White foreigners lost in south central LA with no money? Frightening.

They went back to the bus stop, my mum in tears and couldn't find it. Then a young black man walked to them, smiled, and handed my mum her wallet. He said that he saw it fall out of her bag as she got off the bus, and a kid had grabbed it, so he chased him down and got the wallet back for her.

My parents were so grateful they tried to give him all the cash in her wallet as a reward, but he refused to take it. He said that his dad was the local pastor and that he just wanted them to know that they (ghetto inhabitants) weren't all bad. My parents made him take the money as a donation to the church.

And the moral is: never judge someone by their location. Good people are everywhere as well as bad. :)

Jcomp
04-29-2009, 08:53 AM
I feel the need to point out that Plato said the same thing.


Word...

bettielee
04-29-2009, 09:03 AM
Kids in the ghetto are no different than anyone else except for their experiences. It doesn't justify their behavior but it does make it more understandable for me.

Violence begets violence. Simple.

What amazes me is when the kids who were raised in decent neighborhoods act that way.

In the ghetto it's bad parenting, it the suburbs it's a syndrome or mental illness. Uh-huh, kids are just assholes sometimes.

Wayne K speaks truth.
I lived in the suburbs, I lived out in the woods with my alcoholic, trailer trash relatives. Different clothes, cars, income, location. Same trashy behavior.

brainstorm77
04-29-2009, 12:36 PM
I consider that assault with a deadly weapon and will react accordingly.
:tongue;)

BlueLucario
04-29-2009, 05:16 PM
It's a hard lesson to learn, but I doubt that guy ever flipped anyone off again.
He couldn't if he wanted to. Since your friend broke his fingers.

Romantic Heretic
04-29-2009, 07:49 PM
God damn kids these days! How will our species ever survive with these sad creatures replacing us, the good people?

It's not like it was when I was young. We knew the value of courtesy, respect for our betters and hard work. Look at kids now.

Hey! Get off my lawn! (sucks at his teeth)

;)

CaroGirl
04-29-2009, 08:20 PM
Hey! Get off my lawn! (sucks at his teeth)

;)
LOL! That just reminded me of a certain Corner Gas episode where the old geezer yells "Get the eff of my lawn!" And then the camera catches a couple of teenagers on his lawn carrying an incredibly large letter F. Funny stuff!

jodiodi
04-30-2009, 05:48 AM
I get pissed in traffic, but not like I used to. And my husband ... good Lord, he's like a 2 year old in a tantrum when we're in traffic. Everyone but him is stupid, doesn't know how to drive, and needs to get off the road.

I get irritated in traffic, but not like he does. To piss me off, someone has to do something to someone I love or something I care about.

I think the maddest I ever got was in Alaska when we lived on post and some guy next door kept his dog outside and it poured rain for three days. You could hear the poor thing crying all night. I'd pet him when I'd go outside and one day not long after that, he told me not to give his dog any dog treats. I always gave our dogs, the dogs on the other side and his dog a treat when I went out with my dogs. I asked him if he was trying to make him mean, and went back inside. I was livid. My husband asked me what was wrong. I was shaking so hard I could barely talk and all I could say was, "That ... thing next door ...SPOKE to me!" Then I started throwing stuff. I got my meat cleaver out and told my husband, "I'm going to kill him. I will f#$&ing kill him!" At that point, I was screaming at the top of my lungs and I know the guy could hear me. My husband finally disarmed me and went outside to talk to the guy. I just shook for several hours afterward. He hid the meat cleaver and all the guns.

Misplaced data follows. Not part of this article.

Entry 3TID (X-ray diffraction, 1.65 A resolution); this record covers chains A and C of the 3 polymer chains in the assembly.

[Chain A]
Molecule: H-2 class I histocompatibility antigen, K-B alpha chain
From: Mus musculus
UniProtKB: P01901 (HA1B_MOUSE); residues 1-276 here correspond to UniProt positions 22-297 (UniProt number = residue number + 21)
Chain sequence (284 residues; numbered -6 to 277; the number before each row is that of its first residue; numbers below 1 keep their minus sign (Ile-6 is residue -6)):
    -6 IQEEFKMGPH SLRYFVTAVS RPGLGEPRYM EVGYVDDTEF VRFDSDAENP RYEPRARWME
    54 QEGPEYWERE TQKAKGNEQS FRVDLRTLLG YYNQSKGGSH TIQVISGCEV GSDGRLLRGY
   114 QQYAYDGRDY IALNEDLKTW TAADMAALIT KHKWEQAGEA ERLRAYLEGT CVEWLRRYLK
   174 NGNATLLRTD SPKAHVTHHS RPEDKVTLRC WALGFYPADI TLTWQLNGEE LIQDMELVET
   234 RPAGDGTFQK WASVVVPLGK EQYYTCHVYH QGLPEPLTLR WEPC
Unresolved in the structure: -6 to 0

I don't recall ever being that angry before or since. I was pretty emotional then anyway over several family deaths and my own deteriorating health. Still no excuse. But I felt better afterward.

BlueLucario
05-01-2009, 08:42 PM
... sometimes one just has to exercise patience, Blue. It takes strength of character to do that. Your dad acted exactly as he should have under the circumstances, though I'm not sure the driver of this bus did.
What did the bus driver do? He just kicked those kids off the bus. It's annoying to him and to the passengers to hear them pull the bus cord for no reason and laughing about it.

KikiteNeko
05-01-2009, 08:51 PM
Once, as I was preparing to go for a green light, the car behind me flew past me on the shoulder, nearly causing an accident, just to cut me off. It was a minivan with kids in the car.

There's not much you can do. Just honk the horn, let them go, and silently hope they die of crabs.

CaroGirl
05-01-2009, 09:15 PM
There's not much you can do. Just honk the horn, let them go, and silently hope they die of crabs.
You can die of crabs? ew.

scarletpeaches
05-01-2009, 09:41 PM
You can die of crabs? ew.

May raging piles afflict you,
pox and scabies too
and crabs as big as hedgehogs
into your tiddly bits chew.
Then when you're done and buggered
like a worn out, clapped-out wreck,
may you turn inside out through your arsehole
and fall and break your neck.

It would appear that yes, you can die of crabs.

Williebee
05-01-2009, 09:53 PM
You can die of CRABS????

I'm never going to a seafood restaurant again.

KikiteNeko
05-01-2009, 11:21 PM
You can die of CRABS????

I'm never going to a seafood restaurant again.


Not those kind of crabs. Panty-hamster crabs.